The opening night of the seventh annual ATX Television Festival brought out the big names Thursday with a world premiere screening and panel for HBO’s upcoming limited series “Sharp Objects.”
The psychological thriller, an adaptation of Gillian Flynn’s 2006 novel of the same name, is adapted by Marti Noxon (“Dietland,” “UnReal”) and stars Amy Adams as a reporter who returns to her hometown to cover the murders of two young girls. The eight-part miniseries is directed by Jean-Marc Vallée, who also helmed the first season of last year’s critically acclaimed “Big Little Lies.”
Adams, Flynn, Noxon and Valle took part in a panel following the screening and talked about taking the small-screen approach on the dark narrative that was originally envisioned by Jason Blum’s Alliance, which had optioned the book, as a feature film.
“Movies with complicated female leads don’t get the support and they don’t get the attention they deserve,” said Noxon, who championed telling the story as a TV series. “I’ve spent the last five or six years of my career taking ‘difficult women’ projects, or making them up, and putting them on TV instead.”
That struggle — and drive — to stretch the female narrative was part of the the impetus that led Flynn to write “Sharp Objects” more than a decade ago.
“I was working at [Entertainment Weekly] and I was reading tons, and ingesting a ton, of movies and TV,” Flynn said. “And what I was really discovering was there were a lot of stories of men and violence, and men and rage, and how they handle it, but not much on how women handle their anger and violence — particularly generationally. At the time, there was a lot of chick lit. Stories about women who shopped, and their big crisis was, ‘Can I find the right shoe? And get the right shoe? And get the right man and the right cosmopolitan?’ There was a lot of crickets at the time of trying to sell [“Sharp Objects”]. No one wants to hear this kind of story. No one wants to hear about women we can’t root for.”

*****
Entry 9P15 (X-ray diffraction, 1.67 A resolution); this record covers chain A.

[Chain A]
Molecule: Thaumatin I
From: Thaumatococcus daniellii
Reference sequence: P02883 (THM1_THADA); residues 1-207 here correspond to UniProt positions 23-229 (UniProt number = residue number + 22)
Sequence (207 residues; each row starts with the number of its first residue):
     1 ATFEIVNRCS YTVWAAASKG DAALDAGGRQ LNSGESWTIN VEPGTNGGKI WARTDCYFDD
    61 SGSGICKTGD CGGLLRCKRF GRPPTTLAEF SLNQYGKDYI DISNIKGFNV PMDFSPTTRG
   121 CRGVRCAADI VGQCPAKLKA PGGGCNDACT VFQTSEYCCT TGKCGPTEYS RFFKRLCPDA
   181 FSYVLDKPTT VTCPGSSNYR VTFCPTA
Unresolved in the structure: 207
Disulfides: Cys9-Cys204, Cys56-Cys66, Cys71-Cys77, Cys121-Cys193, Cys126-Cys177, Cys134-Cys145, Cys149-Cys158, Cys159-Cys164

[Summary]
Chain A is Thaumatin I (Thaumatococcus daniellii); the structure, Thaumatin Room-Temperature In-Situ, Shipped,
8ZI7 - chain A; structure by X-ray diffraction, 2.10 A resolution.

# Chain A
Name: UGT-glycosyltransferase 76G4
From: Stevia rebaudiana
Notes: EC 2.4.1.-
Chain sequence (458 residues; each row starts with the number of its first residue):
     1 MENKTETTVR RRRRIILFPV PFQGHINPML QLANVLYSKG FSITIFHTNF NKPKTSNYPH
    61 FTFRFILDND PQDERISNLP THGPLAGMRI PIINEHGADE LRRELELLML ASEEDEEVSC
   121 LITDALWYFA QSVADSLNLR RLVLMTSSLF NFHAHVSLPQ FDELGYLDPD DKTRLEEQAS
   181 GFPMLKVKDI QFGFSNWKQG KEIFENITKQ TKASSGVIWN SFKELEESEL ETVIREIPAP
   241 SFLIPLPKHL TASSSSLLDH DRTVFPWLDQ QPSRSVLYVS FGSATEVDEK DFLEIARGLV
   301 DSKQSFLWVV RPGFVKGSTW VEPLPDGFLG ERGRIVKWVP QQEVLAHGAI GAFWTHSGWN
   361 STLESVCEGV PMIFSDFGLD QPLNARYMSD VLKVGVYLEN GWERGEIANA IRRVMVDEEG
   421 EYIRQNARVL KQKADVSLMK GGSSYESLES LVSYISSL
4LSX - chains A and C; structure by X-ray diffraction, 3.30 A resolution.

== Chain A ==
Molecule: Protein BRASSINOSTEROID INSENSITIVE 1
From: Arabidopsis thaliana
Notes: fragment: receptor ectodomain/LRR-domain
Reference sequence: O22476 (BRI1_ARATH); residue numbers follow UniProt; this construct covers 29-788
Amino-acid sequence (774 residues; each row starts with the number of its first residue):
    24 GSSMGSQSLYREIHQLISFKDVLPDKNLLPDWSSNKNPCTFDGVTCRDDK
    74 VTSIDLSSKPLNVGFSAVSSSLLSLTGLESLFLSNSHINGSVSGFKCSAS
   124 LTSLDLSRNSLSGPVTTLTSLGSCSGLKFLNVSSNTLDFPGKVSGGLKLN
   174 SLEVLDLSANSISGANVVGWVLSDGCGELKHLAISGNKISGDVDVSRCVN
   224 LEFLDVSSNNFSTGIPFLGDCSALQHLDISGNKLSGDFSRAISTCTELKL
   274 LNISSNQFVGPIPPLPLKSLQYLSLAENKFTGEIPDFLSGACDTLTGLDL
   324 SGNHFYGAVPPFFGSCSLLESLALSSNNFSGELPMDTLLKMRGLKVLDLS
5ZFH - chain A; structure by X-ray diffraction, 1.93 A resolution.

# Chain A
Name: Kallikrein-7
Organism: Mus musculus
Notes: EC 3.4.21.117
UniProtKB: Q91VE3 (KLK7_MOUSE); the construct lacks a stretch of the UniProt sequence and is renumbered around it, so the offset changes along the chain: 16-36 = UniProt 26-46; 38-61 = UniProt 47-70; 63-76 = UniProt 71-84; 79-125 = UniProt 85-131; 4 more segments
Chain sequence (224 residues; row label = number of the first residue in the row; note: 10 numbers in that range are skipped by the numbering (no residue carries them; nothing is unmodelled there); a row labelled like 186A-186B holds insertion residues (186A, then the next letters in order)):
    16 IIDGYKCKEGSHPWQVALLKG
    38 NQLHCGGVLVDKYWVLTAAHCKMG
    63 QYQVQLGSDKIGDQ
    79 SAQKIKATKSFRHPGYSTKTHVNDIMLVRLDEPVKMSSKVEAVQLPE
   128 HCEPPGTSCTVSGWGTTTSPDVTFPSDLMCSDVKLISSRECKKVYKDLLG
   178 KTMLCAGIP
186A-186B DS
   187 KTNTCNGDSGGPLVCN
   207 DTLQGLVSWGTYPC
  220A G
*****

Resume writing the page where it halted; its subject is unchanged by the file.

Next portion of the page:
“Sharp Objects” marks Adams’ return to television following an illustrious foray into film. And the series marks the first time she has served as an executive producer on a project.
“It’s something that I’ve been wanting to do, but just have been really focused and really busy on my feature career,” Adams said. “So when this presented itself … there was just such a camaraderie and such an understanding of what we were going to do, that I thought this was a wonderful opportunity to return to television. Television is in such a renaissance right now and it’s a wonderful place to tell stories.”
But the “Sharp Objects” experience also made it a bit of a challenge to return to film.
“It’s changed the way I’ve looked approaching a character,” Adams said. “I’m getting ready to go back and do something on film and I’m like, ‘Oh gosh, how am i going to tell this story in 1 hour and 20 minutes?’”